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“The illigant position of a man-shaver”: A Look at Three 19th-Century American Farces

Posted on 05/16/2018


The third release of Nineteenth-Century American Drama includes plays that are self-identified as farces or comedietta, a more abstruse variation.


More Cider 1.jpg


A Little More Cider: A Farce was published in 1870 by George M. Baker. Here are the characters of this work, which is also identified as a temperance play:

Erastus Applejack, the cider-maker.

Zeb Applejack, his son.

Deacon Peachblossom.

Isaac Peachblossom, his son.

Hans Drinker.

Miss Patience Applejack.

Polly Applejack.

Hetty Mason.

Like many such productions, this one is written in a dialect. Unlike many, it is not so easy to identify it. An excerpt:

Zeb. Gosh all hemlock! Polly, what air yeou a thinkin’ on? Thinkin’ ‘bout some feller, I bet.

Polly. Wa’n’t doin’ nothin’ of the sort. I was thinkin’ ‘bout my new Sunday bunnet.

Zeb. Well, fashion or fellers, they’re all alike. When a gal gits thinkin’ ‘bout either on ‘em, she ain’t good for nothin’.

Polly. Precious little you know ‘bout either on ‘em. I heerd Sally Higgins say that your go-to-meetin’ coat looked as though it had been made in the Revolution.

The Applejacks and Peachblossoms are at sixes and sevens because of the production of alcoholic cider. This is further complicated because of the star-crossed lovers in both generations. Hans Drinker, identifiably meant to be German, is introduced to distract from feuding family members.

Hans. Goot tay, mine Friend Applejack: it is varmer dan never vash, and I ish very try. I vould like some trinks.

Applejack. Oh, some of my cider! Hey, Hans?

Hans. Yaw, dat is goot cider. I have never trinks such goot cider sine ven I cooms from Faderland, and dat vash lager bier.

Cider sold in whiskey kegs, whiskey kegs still containing whiskey, intemperate deacons, and sufficient hilarity ensues. The comic drama is a simple diversion, the characters familiar, and the plot improbable.


Close Shave.jpg


A Close Shave, also subtitled A Farce, was published in Boston in 1868 by C.H. Spencer. Spencer was Charles H. Spencer, the brother of William V. Spencer who published many plays in Boston in the mid-nineteenth century. His imprimatur was subsequently subsumed by Lee & Shepard of Boston who were the publishers of A Little More Cider, the farce highlighted above. The name C.H. Spencer appeared often as the putative author of many scripts. More likely, he was the publisher rather than the playwright.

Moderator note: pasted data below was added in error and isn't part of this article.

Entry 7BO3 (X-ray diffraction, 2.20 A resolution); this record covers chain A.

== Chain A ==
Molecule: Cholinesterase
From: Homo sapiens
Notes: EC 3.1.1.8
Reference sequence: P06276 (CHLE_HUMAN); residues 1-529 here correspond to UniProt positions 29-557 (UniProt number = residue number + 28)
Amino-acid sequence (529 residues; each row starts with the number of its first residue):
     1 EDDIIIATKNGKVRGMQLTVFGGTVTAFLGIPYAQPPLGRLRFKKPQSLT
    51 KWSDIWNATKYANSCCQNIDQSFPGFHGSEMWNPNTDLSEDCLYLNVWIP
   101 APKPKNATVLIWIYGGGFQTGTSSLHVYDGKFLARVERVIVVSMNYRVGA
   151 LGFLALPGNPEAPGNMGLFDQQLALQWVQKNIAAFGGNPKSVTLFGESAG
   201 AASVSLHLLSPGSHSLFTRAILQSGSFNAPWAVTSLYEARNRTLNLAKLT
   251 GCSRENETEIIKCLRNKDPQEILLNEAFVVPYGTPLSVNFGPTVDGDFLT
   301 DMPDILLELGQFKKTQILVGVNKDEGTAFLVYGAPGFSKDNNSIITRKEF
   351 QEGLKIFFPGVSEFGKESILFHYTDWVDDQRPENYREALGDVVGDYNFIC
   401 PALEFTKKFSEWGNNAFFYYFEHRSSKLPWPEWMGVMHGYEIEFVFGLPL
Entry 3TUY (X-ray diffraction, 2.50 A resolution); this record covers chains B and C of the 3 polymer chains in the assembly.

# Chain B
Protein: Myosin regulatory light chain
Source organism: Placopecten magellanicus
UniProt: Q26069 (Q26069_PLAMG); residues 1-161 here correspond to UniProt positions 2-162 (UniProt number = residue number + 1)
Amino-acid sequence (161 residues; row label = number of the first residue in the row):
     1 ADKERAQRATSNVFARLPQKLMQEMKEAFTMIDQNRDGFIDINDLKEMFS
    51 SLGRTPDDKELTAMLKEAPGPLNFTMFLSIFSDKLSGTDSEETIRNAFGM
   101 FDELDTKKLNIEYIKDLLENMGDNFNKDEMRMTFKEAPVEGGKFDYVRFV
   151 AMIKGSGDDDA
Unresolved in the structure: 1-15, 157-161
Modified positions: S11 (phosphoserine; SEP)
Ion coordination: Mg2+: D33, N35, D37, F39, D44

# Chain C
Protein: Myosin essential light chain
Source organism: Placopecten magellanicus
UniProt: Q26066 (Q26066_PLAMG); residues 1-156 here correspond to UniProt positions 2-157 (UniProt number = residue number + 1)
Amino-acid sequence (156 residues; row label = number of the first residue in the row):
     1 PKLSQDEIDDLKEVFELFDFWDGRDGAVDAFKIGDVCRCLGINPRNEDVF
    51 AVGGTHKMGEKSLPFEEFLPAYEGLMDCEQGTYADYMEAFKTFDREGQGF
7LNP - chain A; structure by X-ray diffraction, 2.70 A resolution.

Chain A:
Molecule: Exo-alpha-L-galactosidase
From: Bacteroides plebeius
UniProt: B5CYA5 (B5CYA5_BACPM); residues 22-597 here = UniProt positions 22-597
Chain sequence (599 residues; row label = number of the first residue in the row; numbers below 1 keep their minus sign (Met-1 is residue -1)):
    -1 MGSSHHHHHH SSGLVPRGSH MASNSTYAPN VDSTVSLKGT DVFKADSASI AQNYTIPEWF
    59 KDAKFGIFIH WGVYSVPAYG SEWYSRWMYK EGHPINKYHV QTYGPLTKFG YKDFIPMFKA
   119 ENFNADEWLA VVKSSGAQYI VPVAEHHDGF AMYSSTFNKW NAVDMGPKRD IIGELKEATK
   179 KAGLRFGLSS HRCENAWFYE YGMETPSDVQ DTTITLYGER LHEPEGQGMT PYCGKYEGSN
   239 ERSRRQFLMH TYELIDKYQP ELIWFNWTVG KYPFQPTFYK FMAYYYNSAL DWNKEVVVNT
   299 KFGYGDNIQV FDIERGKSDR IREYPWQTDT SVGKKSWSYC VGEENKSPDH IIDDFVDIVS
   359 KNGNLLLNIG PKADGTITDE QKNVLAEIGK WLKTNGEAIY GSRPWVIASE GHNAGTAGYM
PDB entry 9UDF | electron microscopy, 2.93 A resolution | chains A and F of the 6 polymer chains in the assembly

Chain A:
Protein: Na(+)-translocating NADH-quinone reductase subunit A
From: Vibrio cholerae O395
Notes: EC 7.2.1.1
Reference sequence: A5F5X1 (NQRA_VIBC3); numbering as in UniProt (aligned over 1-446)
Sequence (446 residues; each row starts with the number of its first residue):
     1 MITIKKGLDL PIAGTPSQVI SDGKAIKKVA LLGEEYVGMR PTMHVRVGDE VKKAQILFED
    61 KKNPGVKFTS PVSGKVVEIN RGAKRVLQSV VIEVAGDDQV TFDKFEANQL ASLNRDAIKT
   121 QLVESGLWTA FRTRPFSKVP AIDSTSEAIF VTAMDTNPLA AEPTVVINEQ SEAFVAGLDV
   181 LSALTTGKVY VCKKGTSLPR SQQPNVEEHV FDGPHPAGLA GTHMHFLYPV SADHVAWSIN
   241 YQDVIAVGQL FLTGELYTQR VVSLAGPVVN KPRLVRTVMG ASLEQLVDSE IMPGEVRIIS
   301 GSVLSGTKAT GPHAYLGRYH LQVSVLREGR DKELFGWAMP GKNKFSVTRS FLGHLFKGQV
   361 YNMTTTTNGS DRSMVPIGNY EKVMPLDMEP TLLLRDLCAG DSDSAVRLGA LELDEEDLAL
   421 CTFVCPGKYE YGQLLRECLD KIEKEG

The cast of characters reflects the style of farce bearing in mind the title:

Crusty (a man of means, generally considered a mean man).

Tonsor (a barber).

McGinnis (his assistant).

Zeb (a colored apprentice).

Heavyface (a hypochondriac).

Simper (an exquisite).

Presumably, the dialect is meant to be Irish. Here is McGinnis:

Now, isn’t this illigant! It’s moighty foine lift I have in the worrld, onyhow. Mike McGinnis, who’s curried the horse and fed the pig, toted the hod and tinded the cows, promoted to the illigant position of a man-shaver! Oh! Be jabbers, it’s moighty foine intirely,—what much I know ov it, and that’s moighty little. Faith, when Mr. Tonsor’s assistant was took wid the fever, it was at his wit’s ends he was intirely. Sez he to me, sez he,—for it’s always moighty fond he was of me whin I lived wid his father,—“Mike,” sez he, “did iver yer shave?”—“Is it meself?” says I: “faith, yes,—wid a pair of scissors.” “No, no! sez he “did ever yer shave anybody?” “Faith yes,” sez I—“the pig.”—“Oh, murther!” says he: “I mane a man.”—“Niver a wun,” sez I; “but I could soon learn.” And so he took me in here to learn the business; but it’s precious little I’m learning, for the mashter does all the shaving: but the time must come, and then look out for yourself, Mike McGinnis.

By contrast, Zeb, the “colored apprentice,” demands to know “Who-o-o-‘s a n…er? Who—who’s a n…..? Dar ain’t no n…ers now: didn’t de prancepation krocklemation make ‘em white folks, hey?...a parcel of ignumramuses a-yellin’ and a-shouten’ as ef dey nebber seed a tanned man afore. What does the Declamation of Indempendence say, hey?”